The pros and cons of using mobile health technology

Quick notes:

  • While physicians may agree that traditional blood pressure testing is best, blood pressure apps may be helpful to your health after all.

  • According to the U.S. Centers for Disease Control and Prevention, one in three Americans has high blood pressure.

  • Health apps can also remind you that it’s time to take blood pressure or other medications.

There are now countless applications and smartphone features out there that claim to be able to measure your blood pressure. But how accurate are these blood pressure apps?

Apps that are able to take your blood pressure using your finger or wrist, and your phone’s camera feature may not be 100% accurate, but there could still be benefits to using them. While physicians may agree that traditional blood pressure testing is best, blood pressure apps may be helpful to your health after all.

Here’s a round-up of everything you need to know about using your smartphone and applications to test your blood pressure and what these can mean for your health.

How to read blood pressure numbers

There are five blood pressure ranges that are recognized by the American Heart Association. These ranges are normal, elevated, hypertension stage 1, hypertension stage 2, and hypertension crisis.

Blood pressure is recorded using two numbers. The first number is known as Systolic blood pressure. This indicates how much pressure your blood is putting on your artery walls when your heartbeats.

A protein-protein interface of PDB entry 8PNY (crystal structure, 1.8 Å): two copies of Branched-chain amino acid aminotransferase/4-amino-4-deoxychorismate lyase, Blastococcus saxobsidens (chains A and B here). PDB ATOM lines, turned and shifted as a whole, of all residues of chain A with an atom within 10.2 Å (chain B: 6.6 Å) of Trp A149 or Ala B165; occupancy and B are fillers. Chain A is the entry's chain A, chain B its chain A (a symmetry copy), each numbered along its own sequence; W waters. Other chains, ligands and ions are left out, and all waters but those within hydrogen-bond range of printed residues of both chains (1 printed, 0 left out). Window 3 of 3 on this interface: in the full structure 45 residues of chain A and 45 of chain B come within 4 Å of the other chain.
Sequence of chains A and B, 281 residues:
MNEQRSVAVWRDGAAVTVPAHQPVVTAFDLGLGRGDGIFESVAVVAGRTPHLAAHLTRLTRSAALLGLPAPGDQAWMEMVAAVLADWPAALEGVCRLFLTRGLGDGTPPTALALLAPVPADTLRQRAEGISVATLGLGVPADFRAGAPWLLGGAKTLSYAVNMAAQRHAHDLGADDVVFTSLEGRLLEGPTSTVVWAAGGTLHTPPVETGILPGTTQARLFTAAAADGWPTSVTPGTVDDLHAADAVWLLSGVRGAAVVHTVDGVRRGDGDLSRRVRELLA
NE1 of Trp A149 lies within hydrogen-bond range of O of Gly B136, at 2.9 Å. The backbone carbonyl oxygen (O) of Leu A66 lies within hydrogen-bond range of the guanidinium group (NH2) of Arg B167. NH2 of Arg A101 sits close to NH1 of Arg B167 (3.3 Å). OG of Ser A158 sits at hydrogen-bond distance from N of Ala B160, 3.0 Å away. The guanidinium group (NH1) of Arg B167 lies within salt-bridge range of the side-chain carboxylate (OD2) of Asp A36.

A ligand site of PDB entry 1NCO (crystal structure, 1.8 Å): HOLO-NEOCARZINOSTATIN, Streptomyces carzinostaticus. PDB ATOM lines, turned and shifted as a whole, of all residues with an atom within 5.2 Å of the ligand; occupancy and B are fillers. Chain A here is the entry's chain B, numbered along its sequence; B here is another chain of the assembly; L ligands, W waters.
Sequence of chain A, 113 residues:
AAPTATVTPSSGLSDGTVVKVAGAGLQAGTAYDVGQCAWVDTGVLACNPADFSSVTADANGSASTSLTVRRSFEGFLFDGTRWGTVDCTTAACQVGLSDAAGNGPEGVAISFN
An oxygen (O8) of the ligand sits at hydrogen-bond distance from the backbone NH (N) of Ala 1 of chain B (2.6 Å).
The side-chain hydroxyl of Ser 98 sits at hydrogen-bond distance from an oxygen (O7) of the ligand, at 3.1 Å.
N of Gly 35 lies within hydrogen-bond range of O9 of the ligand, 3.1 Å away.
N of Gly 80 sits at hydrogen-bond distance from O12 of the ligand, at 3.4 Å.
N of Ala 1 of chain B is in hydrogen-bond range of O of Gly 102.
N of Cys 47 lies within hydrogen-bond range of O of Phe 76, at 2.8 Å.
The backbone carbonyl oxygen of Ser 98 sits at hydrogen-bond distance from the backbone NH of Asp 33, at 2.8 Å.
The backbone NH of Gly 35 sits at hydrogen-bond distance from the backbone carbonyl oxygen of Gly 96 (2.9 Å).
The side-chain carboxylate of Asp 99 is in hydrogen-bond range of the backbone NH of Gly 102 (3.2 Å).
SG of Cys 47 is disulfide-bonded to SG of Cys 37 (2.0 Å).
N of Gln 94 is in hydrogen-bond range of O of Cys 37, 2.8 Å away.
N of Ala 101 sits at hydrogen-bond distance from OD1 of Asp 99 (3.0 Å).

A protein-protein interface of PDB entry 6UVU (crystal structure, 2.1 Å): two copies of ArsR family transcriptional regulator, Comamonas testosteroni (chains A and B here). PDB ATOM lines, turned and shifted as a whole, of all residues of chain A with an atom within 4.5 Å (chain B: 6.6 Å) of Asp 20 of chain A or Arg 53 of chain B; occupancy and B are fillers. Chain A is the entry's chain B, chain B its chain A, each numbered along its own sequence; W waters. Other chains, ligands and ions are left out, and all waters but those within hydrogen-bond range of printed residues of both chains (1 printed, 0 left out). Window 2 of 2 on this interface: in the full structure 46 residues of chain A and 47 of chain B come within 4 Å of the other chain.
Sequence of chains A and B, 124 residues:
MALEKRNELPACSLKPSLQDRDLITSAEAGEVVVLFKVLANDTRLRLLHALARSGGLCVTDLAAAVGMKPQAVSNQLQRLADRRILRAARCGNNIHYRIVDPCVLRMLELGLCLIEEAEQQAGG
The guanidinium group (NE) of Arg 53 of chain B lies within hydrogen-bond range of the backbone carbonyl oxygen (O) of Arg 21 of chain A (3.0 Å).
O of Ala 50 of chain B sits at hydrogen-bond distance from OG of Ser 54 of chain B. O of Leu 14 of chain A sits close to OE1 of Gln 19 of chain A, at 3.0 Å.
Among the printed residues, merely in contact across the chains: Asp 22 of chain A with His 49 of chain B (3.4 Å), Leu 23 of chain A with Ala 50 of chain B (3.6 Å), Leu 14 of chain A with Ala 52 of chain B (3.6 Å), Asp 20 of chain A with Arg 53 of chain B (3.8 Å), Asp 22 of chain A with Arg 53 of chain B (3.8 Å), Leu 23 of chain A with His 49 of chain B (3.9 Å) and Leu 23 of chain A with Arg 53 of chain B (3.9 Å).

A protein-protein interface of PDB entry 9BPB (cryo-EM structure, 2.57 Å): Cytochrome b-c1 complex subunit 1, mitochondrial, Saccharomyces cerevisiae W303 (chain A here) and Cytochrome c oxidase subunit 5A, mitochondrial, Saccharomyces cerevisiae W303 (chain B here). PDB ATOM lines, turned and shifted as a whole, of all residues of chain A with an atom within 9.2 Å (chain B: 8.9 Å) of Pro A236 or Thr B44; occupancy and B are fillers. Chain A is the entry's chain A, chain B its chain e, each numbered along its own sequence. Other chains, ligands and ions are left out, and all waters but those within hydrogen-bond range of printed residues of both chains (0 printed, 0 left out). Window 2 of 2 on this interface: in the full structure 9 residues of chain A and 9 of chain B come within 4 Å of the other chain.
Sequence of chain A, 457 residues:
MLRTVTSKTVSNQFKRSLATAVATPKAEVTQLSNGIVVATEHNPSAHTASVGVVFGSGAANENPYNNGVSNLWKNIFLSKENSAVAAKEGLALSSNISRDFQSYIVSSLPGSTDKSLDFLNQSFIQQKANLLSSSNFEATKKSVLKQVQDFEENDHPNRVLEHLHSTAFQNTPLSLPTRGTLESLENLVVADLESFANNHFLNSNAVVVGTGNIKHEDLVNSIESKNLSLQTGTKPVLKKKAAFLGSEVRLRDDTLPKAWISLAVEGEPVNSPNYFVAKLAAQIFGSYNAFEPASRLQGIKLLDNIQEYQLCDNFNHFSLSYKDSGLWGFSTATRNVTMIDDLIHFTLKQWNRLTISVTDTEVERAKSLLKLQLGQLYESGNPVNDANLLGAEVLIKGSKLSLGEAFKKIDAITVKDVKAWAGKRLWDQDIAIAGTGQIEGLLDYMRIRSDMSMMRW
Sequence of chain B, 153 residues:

The second number is known as Diastolic blood pressure. This number reflects how much pressure your blood is putting on your artery walls when your heart is between beats resting.

The first number is typically the most important. This indicates your risk for a cardiovascular problem. It’s also used to diagnose high blood pressure.

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How accurate are blood pressure apps?

According to the U.S. Centers for Disease Control and Prevention, one in three Americans has high blood pressure. Many of these Americans are trying to test their blood pressure on their smartphone to potentially stop using traditional armband testing methods.

A new study published in the Journal of the American Society of Hypertension reveals both some pros and cons to many widely-used blood pressure and health apps.

The first takeaway is it’s important to note that none of the blood pressure or healthcare apps out there are regulated by the U.S. Food and Drug Administration (FDA). The FDA is responsible for regulating medical devices and no blood pressure apps have been approved as of 2019.

While their accuracy is currently unknown, it’s more the user’s testing ability that can also be called into question. If used properly, mobile health devices may, in fact, be able to properly measure blood pressure, and perform other health tests.

One current dilemma in this field is that if there are too many regulations put in place, the perfection and creation of current mobile health devices be may be stifled.

While their accuracy for testing blood pressure may not be 100%, there are a lot of other great benefits to using a mobile device for health tracking purposes.

The benefits of health tracking

One of the main benefits of tracking your health in an app or program on your phone is that they hold you accountable. Even if your blood pressure isn’t totally accurate when recorded using an app, the fact that you’re monitoring it is crucial.

Health apps can also remind you that it’s time to take blood pressure or other medications. Apps also can track your activity levels. Fitness tracking is most often used for steps and walking.

Although these apps have yet to be regulated for accuracy, fitness and health apps are great for reminders, tracking, and keeping your medical records handy.

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